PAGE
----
Why is the mammary artery so special and what protects it from atherosclerosis?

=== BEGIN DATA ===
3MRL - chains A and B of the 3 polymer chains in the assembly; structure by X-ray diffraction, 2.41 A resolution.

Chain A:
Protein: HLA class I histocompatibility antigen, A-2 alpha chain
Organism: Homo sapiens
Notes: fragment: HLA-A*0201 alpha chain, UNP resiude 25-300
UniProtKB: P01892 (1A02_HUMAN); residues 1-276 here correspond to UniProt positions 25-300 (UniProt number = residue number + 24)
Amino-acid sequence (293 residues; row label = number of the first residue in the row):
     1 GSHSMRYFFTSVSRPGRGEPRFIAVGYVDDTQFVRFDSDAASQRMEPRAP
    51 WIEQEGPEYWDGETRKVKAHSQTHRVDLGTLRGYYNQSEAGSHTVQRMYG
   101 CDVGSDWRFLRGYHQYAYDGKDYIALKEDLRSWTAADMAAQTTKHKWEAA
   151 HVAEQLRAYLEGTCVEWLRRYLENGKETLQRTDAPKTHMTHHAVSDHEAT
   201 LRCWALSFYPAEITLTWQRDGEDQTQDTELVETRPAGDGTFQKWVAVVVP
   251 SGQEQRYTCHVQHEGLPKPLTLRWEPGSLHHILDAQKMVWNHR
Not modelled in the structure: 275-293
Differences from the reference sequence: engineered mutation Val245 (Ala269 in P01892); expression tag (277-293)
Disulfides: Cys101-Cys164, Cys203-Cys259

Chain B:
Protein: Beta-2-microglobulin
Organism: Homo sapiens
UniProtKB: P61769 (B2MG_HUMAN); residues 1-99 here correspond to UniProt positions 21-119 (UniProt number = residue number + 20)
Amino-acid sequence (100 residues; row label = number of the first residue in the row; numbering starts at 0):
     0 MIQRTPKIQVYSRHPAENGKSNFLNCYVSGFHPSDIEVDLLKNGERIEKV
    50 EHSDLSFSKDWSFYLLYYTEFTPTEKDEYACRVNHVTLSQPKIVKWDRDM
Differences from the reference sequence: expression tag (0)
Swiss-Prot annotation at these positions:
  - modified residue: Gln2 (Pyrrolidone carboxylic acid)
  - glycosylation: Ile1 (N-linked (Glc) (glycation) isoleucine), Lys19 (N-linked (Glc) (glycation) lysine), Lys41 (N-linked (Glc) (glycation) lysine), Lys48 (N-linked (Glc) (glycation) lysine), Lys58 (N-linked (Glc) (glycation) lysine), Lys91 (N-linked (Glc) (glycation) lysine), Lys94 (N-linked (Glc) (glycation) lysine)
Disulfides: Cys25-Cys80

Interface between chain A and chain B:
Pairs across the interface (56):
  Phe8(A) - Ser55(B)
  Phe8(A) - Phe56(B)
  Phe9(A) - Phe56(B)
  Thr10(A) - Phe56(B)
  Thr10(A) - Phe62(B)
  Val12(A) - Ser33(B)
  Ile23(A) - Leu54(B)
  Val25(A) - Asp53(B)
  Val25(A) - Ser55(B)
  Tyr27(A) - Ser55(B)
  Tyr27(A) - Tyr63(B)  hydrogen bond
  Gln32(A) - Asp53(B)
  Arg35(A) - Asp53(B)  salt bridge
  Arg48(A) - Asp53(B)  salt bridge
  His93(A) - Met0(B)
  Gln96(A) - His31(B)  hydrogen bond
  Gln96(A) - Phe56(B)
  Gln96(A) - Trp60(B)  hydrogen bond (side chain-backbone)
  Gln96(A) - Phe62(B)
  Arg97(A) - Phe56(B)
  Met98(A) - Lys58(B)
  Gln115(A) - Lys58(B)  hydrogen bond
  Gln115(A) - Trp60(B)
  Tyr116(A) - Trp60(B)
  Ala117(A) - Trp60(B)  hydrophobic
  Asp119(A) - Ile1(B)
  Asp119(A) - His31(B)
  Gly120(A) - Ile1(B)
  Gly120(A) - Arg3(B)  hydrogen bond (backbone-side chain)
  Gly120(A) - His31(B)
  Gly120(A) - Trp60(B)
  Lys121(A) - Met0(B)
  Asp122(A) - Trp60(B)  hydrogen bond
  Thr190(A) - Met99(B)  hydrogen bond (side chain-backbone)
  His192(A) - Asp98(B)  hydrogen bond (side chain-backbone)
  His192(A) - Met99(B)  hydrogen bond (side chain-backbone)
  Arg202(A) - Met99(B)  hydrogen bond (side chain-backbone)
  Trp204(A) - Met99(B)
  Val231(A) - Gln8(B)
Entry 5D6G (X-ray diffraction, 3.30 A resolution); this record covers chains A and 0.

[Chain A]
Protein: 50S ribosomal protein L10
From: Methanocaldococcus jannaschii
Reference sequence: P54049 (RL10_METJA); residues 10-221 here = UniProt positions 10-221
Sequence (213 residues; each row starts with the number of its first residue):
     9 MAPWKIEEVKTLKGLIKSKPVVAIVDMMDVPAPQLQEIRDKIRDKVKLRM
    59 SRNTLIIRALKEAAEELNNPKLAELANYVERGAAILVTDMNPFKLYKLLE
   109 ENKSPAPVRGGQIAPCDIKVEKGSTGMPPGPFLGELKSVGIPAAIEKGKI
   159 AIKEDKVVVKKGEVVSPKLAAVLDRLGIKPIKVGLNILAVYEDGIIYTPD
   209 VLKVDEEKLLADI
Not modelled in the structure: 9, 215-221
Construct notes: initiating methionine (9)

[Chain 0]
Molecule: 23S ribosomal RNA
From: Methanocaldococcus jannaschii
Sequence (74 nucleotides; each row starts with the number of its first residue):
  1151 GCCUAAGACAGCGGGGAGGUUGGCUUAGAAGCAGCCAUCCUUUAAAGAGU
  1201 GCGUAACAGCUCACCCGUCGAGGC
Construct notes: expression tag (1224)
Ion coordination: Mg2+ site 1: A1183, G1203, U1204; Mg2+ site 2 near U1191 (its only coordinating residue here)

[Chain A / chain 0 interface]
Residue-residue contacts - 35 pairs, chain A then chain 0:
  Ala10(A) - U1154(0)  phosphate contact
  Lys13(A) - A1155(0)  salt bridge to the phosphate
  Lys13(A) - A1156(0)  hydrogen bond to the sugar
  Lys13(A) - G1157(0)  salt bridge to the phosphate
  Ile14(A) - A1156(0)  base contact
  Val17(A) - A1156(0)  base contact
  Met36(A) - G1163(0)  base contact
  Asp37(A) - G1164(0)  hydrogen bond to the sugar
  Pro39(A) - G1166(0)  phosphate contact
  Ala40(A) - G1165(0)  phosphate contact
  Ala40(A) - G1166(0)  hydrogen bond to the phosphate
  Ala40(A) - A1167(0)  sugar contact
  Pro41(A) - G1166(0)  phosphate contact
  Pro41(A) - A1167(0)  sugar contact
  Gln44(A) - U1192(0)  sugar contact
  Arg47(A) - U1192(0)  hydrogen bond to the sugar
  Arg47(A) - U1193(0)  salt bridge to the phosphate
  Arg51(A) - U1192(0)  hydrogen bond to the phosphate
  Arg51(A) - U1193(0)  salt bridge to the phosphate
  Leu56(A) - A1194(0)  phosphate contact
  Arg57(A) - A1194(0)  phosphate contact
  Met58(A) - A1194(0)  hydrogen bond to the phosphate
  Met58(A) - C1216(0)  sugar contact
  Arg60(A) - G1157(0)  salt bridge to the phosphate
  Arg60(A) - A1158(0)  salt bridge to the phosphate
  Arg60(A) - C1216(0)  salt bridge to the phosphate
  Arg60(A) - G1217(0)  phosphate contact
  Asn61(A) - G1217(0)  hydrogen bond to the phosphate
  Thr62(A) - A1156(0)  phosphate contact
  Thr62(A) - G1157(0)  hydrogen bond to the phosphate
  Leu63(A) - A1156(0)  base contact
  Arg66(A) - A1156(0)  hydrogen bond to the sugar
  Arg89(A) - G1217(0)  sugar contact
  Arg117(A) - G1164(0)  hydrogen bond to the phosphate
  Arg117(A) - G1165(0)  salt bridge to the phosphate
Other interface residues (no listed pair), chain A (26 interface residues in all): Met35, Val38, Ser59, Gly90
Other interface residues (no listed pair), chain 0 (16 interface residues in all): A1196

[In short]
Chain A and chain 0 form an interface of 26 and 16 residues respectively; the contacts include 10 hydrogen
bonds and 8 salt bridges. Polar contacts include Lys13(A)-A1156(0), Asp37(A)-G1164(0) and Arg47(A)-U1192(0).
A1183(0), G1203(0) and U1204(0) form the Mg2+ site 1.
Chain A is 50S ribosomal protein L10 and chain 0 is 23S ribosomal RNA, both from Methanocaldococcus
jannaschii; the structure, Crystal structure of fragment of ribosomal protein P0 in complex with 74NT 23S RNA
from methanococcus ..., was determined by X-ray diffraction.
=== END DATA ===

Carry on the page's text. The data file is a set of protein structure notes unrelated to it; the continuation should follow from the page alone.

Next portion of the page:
The internal mammary artery (IMA) grafts have been associated with long-term patency and improved survival as compared to saphenous vein grafts (SVGs). Early failure of IMA is attributed to poor surgical technique and less with thrombosis. Similarly, bypass surgery especially with the use of IMA has also been shown to be superior at 1-year as well as over five years compared to percutaneous procedures, including the use of drug-eluting stents for the treatment of coronary artery disease. The superiority of IMAs over SVGs can be attributed to its striking resistance to the development of atherosclerosis. Structurally its endothelial layer shows fewer fenestrations, lower intercellular junction permeability, greater anti-thrombotic molecules such as heparin sulfate and tissue plasminogen activator, and higher endothelial nitric oxide production, which are some of the unique ways that make the IMA impervious to the transfer of lipoproteins, which are responsible for the development of atherosclerosis. A better comprehension of the molecular resistance to the generation of adhesion molecules that are involved in the transfer of inflammatory cells into the arterial wall that also induce smooth muscle cell proliferation is needed. This basic understanding is crucial to championing the use of IMA as the first line of defense for the treatment of coronary artery disease.